55% of infertility treatments are needed a result of female factor fertility problems. There are many reasons why women may have fertility problems and infertility can affect women of all ages.
Infertility, defined as being unable to conceive over a 6 month contraception free period or suffering repeated miscarriages, can be overcome with treatment and support from infertility specialists.
Female fertility problems
One of the main problems for women is problems with irregular menstrual cycles leading to irregular ovulation. Irregular ovulation is commonly caused by hormonal changes and can be regulated by drugs. Ovulation, the release of an unfertilized egg, occurs after menses in the menstrual cycle. If a womans cycle changes, ovulation can be affected. Polycystic ovaries, premature menopause and serious infection are factors that may affect ovulation and cause fertility problems.
Irregular ovulation caused by contraceptive use or dramatic changes in weight, may be referred to as temporary infertility and can usually be re-regulated through hormone tablets and time.
IVF treatment is an effective treatment for ovulation problems as fertility drugs stimulate ovulation.
Blocked fallopian tubes
Unfertilized eggs released after ovulation travel through the fallopian tubes to the uterus where fertilisation occurs. A blockage in the fallopian tubes prevents released eggs reaching the uterus making conception difficult. Women with blocked fallopian tubes are also at increased risk of ectopic pregnancies. Obstructions in the fallopian tubes are commonly caused by scarring as a result of endometriosis, infection or pelvic inflammatory disease.
Often only one fallopian tube is blocked. In a procedure called a salpingectomy, specialists can seal this tube completely to force all unfertilized, released eggs to travel through the healthy tube.
Blockages can often be removed through recanalization, or the removal of the blockage through the uterus using a small instrument.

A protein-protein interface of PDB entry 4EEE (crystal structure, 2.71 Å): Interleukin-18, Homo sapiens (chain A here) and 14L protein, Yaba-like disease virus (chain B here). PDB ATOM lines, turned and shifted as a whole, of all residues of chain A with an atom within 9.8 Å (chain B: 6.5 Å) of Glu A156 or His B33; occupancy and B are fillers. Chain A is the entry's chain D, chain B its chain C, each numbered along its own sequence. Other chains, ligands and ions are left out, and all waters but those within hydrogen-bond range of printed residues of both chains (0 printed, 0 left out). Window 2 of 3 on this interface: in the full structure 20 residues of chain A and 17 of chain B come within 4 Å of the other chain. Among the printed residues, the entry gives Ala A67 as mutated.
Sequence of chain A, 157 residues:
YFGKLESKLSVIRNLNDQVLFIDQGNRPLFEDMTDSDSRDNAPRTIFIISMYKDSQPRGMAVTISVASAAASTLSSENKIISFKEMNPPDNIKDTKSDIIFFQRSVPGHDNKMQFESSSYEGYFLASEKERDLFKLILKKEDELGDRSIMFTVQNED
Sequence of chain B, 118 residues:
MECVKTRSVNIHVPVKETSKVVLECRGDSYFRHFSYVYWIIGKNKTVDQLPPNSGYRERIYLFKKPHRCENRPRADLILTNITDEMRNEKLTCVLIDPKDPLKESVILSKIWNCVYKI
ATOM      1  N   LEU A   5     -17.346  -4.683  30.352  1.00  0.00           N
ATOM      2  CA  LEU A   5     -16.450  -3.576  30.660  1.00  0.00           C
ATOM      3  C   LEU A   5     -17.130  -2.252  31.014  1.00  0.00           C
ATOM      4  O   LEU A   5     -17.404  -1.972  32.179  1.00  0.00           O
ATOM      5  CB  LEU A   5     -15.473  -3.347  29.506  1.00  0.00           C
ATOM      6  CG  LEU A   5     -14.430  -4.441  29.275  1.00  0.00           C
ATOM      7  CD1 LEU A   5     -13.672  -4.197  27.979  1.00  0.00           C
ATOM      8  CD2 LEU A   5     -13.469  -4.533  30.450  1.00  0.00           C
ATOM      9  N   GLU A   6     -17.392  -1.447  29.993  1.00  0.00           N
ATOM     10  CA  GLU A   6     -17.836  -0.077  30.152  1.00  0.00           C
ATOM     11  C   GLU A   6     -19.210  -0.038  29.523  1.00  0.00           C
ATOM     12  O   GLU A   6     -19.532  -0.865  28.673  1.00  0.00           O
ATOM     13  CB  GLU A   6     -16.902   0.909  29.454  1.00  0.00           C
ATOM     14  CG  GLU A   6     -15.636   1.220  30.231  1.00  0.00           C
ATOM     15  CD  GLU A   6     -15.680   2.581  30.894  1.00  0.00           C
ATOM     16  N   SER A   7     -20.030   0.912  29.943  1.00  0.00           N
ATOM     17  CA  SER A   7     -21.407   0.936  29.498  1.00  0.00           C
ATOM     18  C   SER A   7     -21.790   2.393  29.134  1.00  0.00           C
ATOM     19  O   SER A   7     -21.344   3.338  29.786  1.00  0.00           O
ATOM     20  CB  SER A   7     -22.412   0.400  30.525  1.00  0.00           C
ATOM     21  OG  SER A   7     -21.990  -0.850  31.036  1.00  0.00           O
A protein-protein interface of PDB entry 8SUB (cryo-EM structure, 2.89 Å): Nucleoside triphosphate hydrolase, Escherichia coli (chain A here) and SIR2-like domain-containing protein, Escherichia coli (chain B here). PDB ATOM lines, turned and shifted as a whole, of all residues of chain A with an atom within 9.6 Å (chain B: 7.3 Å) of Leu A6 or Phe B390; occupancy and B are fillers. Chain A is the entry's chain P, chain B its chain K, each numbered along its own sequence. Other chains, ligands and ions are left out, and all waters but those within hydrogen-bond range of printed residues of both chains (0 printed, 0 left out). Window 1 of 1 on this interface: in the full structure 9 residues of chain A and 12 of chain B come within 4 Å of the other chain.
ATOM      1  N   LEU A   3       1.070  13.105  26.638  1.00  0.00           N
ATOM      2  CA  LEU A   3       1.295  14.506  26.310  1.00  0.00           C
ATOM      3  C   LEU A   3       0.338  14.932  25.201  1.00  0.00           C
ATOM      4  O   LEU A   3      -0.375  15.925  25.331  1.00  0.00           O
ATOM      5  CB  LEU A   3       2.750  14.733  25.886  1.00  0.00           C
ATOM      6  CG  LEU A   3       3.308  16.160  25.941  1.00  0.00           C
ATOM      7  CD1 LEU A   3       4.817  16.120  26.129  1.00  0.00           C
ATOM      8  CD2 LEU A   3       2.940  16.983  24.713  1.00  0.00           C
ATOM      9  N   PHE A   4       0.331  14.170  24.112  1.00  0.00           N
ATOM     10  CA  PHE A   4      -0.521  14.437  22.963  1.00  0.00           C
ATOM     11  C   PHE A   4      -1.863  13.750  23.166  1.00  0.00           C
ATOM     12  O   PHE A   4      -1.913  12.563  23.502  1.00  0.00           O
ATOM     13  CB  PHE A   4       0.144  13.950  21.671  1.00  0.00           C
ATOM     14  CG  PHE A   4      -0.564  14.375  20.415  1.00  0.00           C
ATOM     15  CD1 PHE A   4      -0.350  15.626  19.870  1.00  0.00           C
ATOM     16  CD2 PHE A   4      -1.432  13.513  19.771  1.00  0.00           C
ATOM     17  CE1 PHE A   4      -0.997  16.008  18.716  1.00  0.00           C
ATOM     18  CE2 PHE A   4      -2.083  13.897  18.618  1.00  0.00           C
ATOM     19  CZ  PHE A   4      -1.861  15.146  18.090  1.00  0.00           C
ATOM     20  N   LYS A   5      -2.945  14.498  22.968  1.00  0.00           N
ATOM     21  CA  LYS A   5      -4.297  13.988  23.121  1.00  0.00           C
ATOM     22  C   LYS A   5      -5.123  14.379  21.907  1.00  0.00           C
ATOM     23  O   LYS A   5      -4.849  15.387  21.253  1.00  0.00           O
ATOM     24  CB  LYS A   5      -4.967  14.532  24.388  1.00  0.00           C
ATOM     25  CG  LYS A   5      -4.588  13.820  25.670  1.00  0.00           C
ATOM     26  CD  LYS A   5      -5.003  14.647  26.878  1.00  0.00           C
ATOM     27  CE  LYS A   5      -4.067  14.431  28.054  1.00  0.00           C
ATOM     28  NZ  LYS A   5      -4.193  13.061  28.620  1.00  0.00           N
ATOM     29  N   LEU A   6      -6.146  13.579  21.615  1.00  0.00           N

If the blockage in the tubes is larger, a laparoscopy is performed to allow surgeons to clearly see the blocked tubes. An incision is made in the abdomen and a small camera is passed into the tubes to guide the procedure.
Polycystic Ovaries (PCOS)
One of the most common causes of infertility, polycystic ovaries is a disease affecting one in five women. PCOS is a disease where one or both ovaries are covered in multiple cysts. Affecting pre-menopause women, cysts prevent the ovaries producing enough hormones to stimulate egg production. Treatment for infertility caused by PCOS is ovulation stimulating fertility drugs followed by infertility treatment such as IVF.
Endometriosis is a serious illness that can leave women with severe internal scarring that causes fertility problems. Causing tissue build up on the walls of the uterus, the ovaries and inside the fallopian tubes, endometriosis is one of the most common infertility factors in women up to age 35.
Infertility problems caused by endometriosis frequently require egg harvesting and in vitro treatment.
Women who are able to get pregnant but are unable to carry a pregnancy to term are defined as infertile and are able to seek infertility treatment. Recurrent miscarriages can be caused by the body generating too much of the natural hormones that prevent embryos implanting. In effect, your body views the embryo as an antibody and fights the pregnancy. IVF specialists can use a combination of antibodies derived from donor blood to prevent your body repelling the pregnancy and allow the embryo to successfully implant into the uterus and the placenta to develop naturally.
Age is a factor in male and female infertility. Women are able to conceive children from the time of the first menstrual cycle until menopause. The age that these processes occurs varies, however women between the ages of 19-35 are more likely to become pregnant without help. After age 35 the chances of getting pregnant decrease and this demographic of women is most likely to require infertility treatment. The risk of miscarriage increases as women age, with consecutive miscarriages common in women over the age of 40.
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